Optimizing Content for Natural Language Queries

Chuck Forbes - December 14, 2023

Voice search queries often differ from traditional text-based searches. Users tend to frame voice searches in a more conversational and natural manner. Therefore, it’s crucial to create content that aligns with how people speak. When doing this, you will likely need to focus on long-tail keywords and phrases that mimic the way your audience might verbally express their queries.

Voice search results often draw from featured snippets—concise, information-rich snippets that directly answer a user’s query. Structuring your content to provide clear and succinct answers can increase the likelihood of your content being featured in voice search results. Think about the common questions your audience might ask and create content that addresses those queries directly.

Here are a few examples from a home flooring company that show the difference between a voice search query and text-based searches:

  • Voice: “What are the pros and cons to installing a new wood floor throughout my entire home?”
  • Text: Pros and cons of wood floors
  • Voice: Are wooden floors harder to maintain over many years?
  • Text: Tips for cleaning wooden floors

You can see the customer may have the same question in mind, but will use voice search very differently then they would typing in a search query on Google, or another search engine.

You also need to consider the technical set-up for voice search optimization. Make sure your SEO team takes into consideration these factors:

  • Page Speed: Optimize your website’s loading speed, as slow-loading pages may lead to a poor user experience, especially in voice searches where users expect quick responses.
  • Mobile Optimization: Given that a significant portion of voice searches occurs on mobile devices, ensure your website is mobile-friendly and provides a seamless experience.
  • Local Optimization: Many voice searches are location-specific. Optimize your content for local searches by including location-based keywords. This is also a great time to ensure your Google My Business Profile is up-to-date and any other business listings your brand may have used in the past are also displaying accurate information.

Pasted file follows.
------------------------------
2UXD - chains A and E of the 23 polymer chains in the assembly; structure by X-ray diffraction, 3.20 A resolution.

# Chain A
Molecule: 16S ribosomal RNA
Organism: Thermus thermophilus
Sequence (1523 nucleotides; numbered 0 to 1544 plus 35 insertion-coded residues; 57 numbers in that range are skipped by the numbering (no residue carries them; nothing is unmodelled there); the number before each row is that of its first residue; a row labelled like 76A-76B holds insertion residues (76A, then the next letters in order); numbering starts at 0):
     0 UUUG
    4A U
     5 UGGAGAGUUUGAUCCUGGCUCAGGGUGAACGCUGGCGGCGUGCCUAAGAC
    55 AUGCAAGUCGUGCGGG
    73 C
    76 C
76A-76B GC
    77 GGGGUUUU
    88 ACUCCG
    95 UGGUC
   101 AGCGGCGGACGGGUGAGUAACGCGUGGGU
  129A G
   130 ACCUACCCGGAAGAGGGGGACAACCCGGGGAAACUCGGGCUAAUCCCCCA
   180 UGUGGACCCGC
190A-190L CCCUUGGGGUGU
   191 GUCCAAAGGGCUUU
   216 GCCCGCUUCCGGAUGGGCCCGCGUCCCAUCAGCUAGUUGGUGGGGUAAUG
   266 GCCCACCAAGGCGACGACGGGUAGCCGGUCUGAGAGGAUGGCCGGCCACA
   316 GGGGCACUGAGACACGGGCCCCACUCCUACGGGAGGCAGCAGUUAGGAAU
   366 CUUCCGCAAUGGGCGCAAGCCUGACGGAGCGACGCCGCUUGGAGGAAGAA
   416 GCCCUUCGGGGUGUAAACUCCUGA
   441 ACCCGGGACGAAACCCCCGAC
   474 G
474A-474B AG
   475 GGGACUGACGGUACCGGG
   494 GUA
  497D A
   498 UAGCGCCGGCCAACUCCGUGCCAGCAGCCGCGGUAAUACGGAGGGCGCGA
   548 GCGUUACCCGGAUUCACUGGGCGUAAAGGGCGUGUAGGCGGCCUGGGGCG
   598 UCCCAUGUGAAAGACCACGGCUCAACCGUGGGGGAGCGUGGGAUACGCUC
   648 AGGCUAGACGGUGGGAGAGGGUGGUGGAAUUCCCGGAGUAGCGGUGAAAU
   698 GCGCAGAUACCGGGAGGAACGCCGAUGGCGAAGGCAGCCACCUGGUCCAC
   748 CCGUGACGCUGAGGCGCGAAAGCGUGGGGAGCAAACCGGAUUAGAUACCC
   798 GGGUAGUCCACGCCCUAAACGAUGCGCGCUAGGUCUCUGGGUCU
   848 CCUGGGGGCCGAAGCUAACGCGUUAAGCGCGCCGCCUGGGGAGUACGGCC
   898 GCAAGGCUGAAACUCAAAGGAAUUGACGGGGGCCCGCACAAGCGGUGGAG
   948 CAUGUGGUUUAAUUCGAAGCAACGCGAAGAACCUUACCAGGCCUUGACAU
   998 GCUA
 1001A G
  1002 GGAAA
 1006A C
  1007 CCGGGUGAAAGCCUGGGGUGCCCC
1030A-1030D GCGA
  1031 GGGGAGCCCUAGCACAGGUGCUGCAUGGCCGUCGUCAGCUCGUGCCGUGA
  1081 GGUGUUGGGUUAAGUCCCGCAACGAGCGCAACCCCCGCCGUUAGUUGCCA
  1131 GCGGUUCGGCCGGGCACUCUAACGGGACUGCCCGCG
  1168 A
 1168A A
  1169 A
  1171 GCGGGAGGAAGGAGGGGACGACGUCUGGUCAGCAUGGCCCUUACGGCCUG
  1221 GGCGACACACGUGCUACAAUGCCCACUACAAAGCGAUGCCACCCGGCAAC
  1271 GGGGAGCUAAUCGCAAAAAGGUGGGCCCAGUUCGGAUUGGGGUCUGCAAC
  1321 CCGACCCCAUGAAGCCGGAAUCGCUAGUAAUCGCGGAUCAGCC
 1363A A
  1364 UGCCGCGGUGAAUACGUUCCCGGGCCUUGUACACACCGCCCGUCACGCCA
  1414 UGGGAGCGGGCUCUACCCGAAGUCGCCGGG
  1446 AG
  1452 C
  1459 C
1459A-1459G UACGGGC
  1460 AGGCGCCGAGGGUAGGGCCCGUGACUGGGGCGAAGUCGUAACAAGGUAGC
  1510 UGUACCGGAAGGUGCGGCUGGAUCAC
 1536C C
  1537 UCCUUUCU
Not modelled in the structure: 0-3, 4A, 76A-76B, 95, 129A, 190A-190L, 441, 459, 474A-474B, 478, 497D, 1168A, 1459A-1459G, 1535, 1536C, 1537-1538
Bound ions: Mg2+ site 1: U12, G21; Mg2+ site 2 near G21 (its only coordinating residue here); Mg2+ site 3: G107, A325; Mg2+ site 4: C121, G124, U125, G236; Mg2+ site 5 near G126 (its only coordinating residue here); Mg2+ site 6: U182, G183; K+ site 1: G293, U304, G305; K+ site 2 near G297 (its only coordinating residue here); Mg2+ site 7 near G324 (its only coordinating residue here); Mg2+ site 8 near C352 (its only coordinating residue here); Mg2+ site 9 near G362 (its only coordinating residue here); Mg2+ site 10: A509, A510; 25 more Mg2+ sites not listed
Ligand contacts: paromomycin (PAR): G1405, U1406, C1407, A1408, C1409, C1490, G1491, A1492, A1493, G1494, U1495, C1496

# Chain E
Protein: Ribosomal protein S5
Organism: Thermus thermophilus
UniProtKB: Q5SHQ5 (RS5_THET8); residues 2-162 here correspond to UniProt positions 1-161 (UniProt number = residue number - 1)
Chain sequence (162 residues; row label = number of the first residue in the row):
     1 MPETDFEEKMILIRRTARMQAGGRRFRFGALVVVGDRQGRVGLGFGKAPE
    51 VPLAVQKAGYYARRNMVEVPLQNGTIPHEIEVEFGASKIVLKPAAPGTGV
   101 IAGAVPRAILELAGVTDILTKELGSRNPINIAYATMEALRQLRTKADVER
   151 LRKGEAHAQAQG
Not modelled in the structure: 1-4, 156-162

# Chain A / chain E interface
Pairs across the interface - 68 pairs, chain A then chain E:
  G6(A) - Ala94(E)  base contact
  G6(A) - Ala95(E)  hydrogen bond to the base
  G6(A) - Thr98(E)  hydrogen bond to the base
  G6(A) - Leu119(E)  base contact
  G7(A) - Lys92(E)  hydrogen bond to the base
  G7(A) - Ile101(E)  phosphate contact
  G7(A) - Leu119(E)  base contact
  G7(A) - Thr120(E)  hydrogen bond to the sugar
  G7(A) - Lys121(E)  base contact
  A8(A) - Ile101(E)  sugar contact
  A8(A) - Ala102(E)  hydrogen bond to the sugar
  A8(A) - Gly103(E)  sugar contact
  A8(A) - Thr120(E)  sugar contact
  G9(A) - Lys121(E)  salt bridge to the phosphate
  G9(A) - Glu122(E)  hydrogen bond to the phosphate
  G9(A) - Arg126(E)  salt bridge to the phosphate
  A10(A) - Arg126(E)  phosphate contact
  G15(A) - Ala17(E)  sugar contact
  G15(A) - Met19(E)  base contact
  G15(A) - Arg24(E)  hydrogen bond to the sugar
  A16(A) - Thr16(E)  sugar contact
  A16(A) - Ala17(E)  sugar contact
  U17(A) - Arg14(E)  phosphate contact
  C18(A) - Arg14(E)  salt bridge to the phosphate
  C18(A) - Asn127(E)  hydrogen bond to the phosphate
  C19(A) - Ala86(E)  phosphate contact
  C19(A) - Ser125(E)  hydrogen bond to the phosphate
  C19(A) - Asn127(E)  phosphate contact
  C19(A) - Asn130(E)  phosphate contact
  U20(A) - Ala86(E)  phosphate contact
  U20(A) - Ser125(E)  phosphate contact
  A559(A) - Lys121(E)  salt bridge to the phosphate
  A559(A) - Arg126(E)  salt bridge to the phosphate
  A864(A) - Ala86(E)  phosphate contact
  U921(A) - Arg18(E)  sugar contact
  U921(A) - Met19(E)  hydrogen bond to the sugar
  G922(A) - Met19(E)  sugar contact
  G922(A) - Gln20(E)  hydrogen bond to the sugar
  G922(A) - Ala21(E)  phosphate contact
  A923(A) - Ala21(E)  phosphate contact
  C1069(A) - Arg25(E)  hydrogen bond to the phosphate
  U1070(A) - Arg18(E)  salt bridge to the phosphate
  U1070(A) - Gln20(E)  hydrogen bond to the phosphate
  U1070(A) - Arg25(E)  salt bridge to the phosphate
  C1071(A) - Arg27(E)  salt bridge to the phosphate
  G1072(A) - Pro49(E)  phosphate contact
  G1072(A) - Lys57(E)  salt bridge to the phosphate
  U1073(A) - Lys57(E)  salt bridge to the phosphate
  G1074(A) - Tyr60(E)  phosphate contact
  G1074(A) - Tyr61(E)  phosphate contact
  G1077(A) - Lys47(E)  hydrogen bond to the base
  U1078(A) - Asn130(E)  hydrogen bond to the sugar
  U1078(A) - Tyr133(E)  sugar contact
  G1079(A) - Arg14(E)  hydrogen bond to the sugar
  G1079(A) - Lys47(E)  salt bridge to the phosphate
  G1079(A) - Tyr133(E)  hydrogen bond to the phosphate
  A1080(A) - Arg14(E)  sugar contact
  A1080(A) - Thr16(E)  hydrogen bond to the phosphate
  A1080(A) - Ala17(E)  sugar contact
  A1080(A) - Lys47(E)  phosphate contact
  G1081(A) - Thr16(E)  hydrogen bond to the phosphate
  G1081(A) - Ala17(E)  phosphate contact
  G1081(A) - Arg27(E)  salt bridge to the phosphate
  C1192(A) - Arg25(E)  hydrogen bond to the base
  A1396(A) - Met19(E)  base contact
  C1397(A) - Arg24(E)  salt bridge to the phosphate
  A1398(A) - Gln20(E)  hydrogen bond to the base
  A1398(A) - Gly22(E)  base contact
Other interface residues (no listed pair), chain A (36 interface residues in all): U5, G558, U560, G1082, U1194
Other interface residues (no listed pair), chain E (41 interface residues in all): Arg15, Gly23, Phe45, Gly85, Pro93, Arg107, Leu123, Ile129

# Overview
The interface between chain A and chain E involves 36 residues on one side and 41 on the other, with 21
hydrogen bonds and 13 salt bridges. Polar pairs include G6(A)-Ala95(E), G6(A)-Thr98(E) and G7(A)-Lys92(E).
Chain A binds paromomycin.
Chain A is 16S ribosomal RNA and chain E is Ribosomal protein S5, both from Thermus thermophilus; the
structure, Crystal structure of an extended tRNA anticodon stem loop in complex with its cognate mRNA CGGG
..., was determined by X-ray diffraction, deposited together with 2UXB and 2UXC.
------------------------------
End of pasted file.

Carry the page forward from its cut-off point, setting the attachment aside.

Unlike more traditional content on your site, if you are developing voice-friendly content, you gave the freedom to be more natural and steer away from overly formal language that you may have written in the past. You want users to have a one-to-one connection with the way they searched and what they see on the page.

An example of this is a pawn shop that has six locations in Florida and used the tagline “Conveniently Located to Get You Money Now.” However, if you went to their landing page from a voice search query, the tagline slightly changed to read, “Always Nearby, Your Money is Waiting.” They probably made this slight change because they saw that when users came to the site from a voice search query they used the phrase “pawn shop near me” 70% of the time. Incorporating the familiarity of “near me” and “nearby” is a small change that could have a big impact.

Voice Search is no longer a niche type of query, but for many brands a large part of the data they need to stay up-to-speed on and adapt over time. I would recommend tracking voice search behavior and voice search content separately and be prepared to be flexible and change as the way people search changes over time.

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